All forms of cardio/endurance burn muscle especially if done in excess, running is even worse than cycling due to it's higher impact. That's why every cyclist who cares about their long term health should be lifting weights or doing some form of strength training.
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Old 04-21-18, 10:47 PM
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That's why cyclists who put in a lot of miles have quadzillas.
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Old 04-23-18, 10:27 AM
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BMI is a broad stroke tool to easily generalize populations health. It's not BS, it was never intended to be very useful at the individual level.


A pool of people with a BMI reading obese is going to have a lot of unhealthy individuals in it.
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Old 04-23-18, 12:28 PM
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Originally Posted by northtexasbiker View Post
BMI is a broad stroke tool to easily generalize populations health. It's not BS, it was never intended to be very useful at the individual level.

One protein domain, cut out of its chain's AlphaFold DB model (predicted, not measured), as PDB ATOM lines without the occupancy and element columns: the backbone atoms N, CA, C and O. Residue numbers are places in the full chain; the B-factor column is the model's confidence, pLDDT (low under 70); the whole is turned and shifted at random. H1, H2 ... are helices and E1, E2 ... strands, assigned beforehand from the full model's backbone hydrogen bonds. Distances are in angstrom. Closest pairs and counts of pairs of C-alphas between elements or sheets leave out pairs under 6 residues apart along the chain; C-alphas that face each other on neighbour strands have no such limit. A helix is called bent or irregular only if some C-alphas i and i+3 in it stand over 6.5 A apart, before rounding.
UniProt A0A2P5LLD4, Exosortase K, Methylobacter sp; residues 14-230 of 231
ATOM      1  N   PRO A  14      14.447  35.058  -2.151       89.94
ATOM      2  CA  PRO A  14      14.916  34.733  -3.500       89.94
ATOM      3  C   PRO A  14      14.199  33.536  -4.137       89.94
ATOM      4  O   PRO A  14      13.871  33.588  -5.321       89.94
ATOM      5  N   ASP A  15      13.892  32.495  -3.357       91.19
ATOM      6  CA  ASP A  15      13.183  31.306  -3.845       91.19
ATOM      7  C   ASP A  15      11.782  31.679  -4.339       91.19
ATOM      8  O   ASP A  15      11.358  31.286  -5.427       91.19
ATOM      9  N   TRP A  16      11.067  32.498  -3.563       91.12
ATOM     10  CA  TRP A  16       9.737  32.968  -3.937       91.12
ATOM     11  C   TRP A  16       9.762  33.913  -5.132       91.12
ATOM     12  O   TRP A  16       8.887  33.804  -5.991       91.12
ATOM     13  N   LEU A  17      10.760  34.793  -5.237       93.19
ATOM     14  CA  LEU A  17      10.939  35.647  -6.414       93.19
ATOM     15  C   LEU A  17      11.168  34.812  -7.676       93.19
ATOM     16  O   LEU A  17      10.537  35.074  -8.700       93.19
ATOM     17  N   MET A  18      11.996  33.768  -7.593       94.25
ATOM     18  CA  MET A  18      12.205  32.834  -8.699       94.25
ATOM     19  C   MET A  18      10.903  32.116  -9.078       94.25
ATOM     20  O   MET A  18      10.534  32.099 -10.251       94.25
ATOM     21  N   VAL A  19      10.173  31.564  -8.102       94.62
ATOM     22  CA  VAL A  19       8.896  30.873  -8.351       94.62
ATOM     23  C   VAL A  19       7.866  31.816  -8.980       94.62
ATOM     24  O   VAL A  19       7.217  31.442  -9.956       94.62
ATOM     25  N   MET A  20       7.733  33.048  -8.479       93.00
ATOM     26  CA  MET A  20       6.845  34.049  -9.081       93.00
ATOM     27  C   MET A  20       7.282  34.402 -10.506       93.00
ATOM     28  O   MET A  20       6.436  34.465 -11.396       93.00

A pool of people with a BMI reading obese is going to have a lot of unhealthy individuals in it.
Agreed. People need to understand what it is and what it isn't. The strength of it is that you only need to know your height and weight, and that it gives a number that is easy to compare against a chart that is *generally* correct. Of course, that strength is also its weakness as a single number can't possibly tell the whole story. But this is true with just about any health metric.

I'd go one step further and say that even muscular people who are significantly "overweight" have health risks associated with that extra weight.

The key word there though is "significantly". A guy who is 250 lbs of muscle (like say a pro bodybuilder) is still going to have detrimental health effects from having too much mass. This will be offset somewhat by the fact that he's exercising regularly, but it still isn't the same as a 150 lb guy who is equally fit.